Congratulations to Mike Hughes!
Mike was elected an STC Fellow and also elected 2nd Vice President of the Society as a whole! He’s required to attend several formal ceremonies to officially receive these honors, so he bought a tux (very fetching) and wore it as MC of our chapter’s awards banquet. Look for pictures soon on the chapter’s blog.
Banquet wrap up
The Atlanta STC Awards Banquet and the New Media Awards contest have consumed a lot of my time over the last several weeks. The first was a success, but the second . . . well, that’s another blog post. Everyone was in good spirits Tuesday night. The room was about the right size for the crowd. The Maggiano’s staff did a good job helping us with setup and then stuffing us with multiple courses of yummy food. Several students from Southern Polytechnic State U made the trip over from Marietta, including our scholarship winners. Mike did a good job as MC. You can read his opening monologue on his blog.
I’ve been polling the banquet attendees and the response is positive with a few suggestions on improvements for next year. Only one respondent complained about the food (and neglected to explain why).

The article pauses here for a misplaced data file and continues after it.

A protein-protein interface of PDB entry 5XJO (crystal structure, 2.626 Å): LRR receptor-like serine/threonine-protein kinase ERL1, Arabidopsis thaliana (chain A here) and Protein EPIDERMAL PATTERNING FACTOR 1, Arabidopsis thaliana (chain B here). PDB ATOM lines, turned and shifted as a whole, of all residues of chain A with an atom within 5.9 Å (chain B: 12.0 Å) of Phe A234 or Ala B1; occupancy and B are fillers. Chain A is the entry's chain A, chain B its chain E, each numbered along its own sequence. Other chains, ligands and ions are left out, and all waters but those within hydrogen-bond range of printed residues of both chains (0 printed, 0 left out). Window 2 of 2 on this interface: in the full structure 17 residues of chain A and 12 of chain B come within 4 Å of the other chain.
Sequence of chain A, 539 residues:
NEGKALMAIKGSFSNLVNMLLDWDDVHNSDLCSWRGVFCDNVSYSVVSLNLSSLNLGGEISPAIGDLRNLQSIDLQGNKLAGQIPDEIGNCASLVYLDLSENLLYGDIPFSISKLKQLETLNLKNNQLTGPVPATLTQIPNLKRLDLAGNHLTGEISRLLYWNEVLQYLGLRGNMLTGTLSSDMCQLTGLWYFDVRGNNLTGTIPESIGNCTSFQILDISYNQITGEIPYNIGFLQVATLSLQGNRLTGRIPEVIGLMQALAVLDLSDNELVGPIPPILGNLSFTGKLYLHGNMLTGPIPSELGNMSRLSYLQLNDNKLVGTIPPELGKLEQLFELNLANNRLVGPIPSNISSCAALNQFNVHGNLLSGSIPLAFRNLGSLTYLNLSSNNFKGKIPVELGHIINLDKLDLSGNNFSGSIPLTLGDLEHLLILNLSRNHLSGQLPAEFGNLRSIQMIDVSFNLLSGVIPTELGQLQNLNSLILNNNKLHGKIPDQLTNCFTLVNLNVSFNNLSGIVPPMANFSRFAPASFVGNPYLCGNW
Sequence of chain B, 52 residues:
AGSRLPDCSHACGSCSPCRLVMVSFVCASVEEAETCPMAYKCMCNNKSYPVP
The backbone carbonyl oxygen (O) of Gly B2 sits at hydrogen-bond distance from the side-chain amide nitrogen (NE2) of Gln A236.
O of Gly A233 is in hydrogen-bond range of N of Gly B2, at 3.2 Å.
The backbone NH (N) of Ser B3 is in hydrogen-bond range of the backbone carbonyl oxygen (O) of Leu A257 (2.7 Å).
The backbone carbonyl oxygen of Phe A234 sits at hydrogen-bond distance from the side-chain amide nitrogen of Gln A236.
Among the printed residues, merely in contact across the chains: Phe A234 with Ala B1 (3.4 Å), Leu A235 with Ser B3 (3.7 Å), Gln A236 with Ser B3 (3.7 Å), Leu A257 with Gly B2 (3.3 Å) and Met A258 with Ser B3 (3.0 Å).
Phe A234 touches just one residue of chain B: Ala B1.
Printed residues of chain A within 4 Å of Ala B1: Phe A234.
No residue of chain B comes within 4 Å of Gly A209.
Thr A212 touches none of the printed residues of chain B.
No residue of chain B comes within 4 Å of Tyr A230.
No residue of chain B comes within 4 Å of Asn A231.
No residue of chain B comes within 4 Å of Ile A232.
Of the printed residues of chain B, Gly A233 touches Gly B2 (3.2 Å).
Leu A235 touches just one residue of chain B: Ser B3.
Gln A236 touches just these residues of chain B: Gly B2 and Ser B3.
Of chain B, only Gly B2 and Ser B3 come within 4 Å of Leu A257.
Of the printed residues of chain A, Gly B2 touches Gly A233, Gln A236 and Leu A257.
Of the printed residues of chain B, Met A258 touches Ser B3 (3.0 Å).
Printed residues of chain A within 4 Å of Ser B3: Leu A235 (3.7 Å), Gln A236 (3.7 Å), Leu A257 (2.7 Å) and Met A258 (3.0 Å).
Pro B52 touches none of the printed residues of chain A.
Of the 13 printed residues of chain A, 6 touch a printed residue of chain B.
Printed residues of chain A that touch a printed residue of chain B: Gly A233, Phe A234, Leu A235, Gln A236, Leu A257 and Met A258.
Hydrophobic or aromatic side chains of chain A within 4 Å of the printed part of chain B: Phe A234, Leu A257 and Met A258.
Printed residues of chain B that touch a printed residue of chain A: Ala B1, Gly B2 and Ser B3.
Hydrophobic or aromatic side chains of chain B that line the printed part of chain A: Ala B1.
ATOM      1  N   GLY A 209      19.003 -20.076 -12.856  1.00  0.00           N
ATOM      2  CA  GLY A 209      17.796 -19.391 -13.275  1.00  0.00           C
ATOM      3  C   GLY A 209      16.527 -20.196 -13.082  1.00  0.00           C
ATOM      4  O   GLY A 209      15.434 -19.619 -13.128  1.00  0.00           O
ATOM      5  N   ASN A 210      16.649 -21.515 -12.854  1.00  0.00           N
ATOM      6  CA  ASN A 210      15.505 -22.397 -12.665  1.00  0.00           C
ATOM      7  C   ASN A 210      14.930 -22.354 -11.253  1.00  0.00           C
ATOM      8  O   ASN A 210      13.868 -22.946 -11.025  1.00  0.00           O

Usability in a nutshell
Congratulations to Jakob Nielsen on his 25th anniversary in the usability field!
His alertbox posting this week provides a concise overview of usability: early history, growth, key components, etc.
Jargon isn’t always bad
I’ve been meaning to blog about this subject, but Shaun Kelly over at the Shoap Technical Services blog beat me to it; see In Defense of Jargon. I’ve attended several STC presentations on language that preached the standard never-use-jargon message. This blanket prohibition has always annoyed me.
If your audience understands the jargon, why not use it? As Shaun puts it, “It [jargon] increases the efficiency of communication between members of the community by cramming a whole lot of meaning into a small linguistic space. . . . And isn’t efficiency of communication a best practice that technical communicators should be leveraging?”